Art-Amber Room TB
Tuesday, December 22, 2015
Texas, United States
In Utah GeoTour-Wasatch-Heber Valley Railroad
This is not collectible.
Use TB7ENVW to reference this item.
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Please drop this item in rural OR Premium Member Only caches. Do not place it in an urban cache or abandon it at a caching event. Transport the bug in the original plastic bag for as long as the bag lasts; this prevents tangling with other items. Otherwise, take this travel bug anywhere you wish. No permission needed to leave the U.S.
Travel bug photos in the logs are appreciated. I will re-post them here, where they can be seen by other cachers.
About This Item
I have already released series of art-themed travel bugs based on works I have seen in person. I will continue the series mostly including works I simply admire. There will also be famous works or works by famous artists that I otherwise do not particularly care for, but they are….well, famous. My disdain extends to most Modern Art and a good amount from the Pop Art movement.
On the web, there are lists of stolen art from WW II to present. This TB is recalls one such piece, the Amber Room. I read a mystery novel centered around the Amber Room and it piqued my interest. The room was once dubbed the “Eighth Wonder of the World.” It was a chamber decorated in amber panels backed with gold leaf and mirrors. It was located in the Catherine Palace of Tsarskoye Selo near St. Petersburg. Originally constructed in the 18th century in Prussia, it is thought to have been looted during WWII by the Nazis and taken to the city of Königsberg, never to be seen again.
The room was designed by German baroque sculptor Andreas Schlüter and Danish amber craftsman Gottfried Wolfram. Schlüter and Wolfram worked on the room 1701-1707, when work was continued by amber masters Gottfried Turau and Ernst Schacht from Danzig. The amber cabinet remained in the Berlin City Palace until 1716 when it was given by the Prussian King Frederick William I to his then ally, Tsar Peter the Great of the Russian Empire. In Russia, the room was expanded and after several renovations, it covered more than 590 sqare feet and contained over 6 tons of amber.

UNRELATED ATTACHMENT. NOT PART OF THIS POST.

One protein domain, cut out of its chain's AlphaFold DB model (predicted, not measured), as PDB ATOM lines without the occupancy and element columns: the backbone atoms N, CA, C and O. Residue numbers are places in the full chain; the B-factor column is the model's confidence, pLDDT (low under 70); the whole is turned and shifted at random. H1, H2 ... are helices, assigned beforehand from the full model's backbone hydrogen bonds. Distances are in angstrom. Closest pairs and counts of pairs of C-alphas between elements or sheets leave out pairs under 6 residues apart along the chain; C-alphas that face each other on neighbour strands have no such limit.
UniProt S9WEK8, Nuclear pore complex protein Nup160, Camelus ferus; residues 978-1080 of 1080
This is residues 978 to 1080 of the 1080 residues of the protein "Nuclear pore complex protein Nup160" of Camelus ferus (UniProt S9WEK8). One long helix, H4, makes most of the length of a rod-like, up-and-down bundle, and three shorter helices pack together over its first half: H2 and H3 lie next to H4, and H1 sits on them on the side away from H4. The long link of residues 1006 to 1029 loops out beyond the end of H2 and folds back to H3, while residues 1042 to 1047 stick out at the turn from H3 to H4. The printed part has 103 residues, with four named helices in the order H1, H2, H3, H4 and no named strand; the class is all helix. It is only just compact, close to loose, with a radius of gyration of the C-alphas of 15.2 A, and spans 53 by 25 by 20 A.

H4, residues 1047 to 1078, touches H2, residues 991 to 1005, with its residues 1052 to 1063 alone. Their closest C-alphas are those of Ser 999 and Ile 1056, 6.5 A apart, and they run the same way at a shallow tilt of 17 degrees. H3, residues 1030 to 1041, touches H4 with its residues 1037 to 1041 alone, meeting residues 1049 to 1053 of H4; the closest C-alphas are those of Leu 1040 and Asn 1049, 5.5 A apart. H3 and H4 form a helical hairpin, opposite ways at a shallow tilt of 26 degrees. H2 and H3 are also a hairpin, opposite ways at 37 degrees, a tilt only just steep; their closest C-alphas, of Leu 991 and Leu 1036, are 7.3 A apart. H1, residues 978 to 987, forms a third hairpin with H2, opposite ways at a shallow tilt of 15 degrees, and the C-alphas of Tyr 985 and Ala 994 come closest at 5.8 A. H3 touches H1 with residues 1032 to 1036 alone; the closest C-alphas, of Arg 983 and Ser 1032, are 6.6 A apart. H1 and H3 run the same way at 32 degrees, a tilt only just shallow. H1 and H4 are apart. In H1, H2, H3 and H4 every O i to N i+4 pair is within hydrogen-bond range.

Shortly after the beginning of the German invasion of the Soviet Union in World War II, the curators responsible for removing the art treasures in Leningrad tried to disassemble and remove the Amber Room. However, over the years the amber had dried out and became brittle, making it impossible to move the room without crumbling the amber. The Amber Room was hidden behind mundane wallpaper, in an attempt to keep German forces from seizing it. Predictably, the attempt to hide such a well-known piece of art failed. German soldiers disassembled the Amber Room within 36 hours. The priceless room reached Königsberg in East Prussia, for storage and display in the town's castle. In the final stages of the war, Hitler ordered the movement of looted possessions from Königsberg. However, before the Room could be moved, the person responsible for civil administration in Königsberg abandoned his post and fled the city.
In August 1944, Königsberg was heavily fire bombed by the Royal Air Force. The city suffered further extensive damage from artillery from the advancing Red Army before the final occupation on 9 April 1945. The Room was subsequently lost to history.
In 1979, efforts were undertaken to rebuild the Amber Room at Tsarskoye Selo. In 2003, after decades of work by Russian craftsmen and donations from Germany, the reconstructed Amber Room was inaugurated at the Catherine Palace near Saint Petersburg. The two photos uploaded for this travel bug are different views of that reconstruction.
Gallery Images related to Art-Amber Room TBView All 7 Gallery Images
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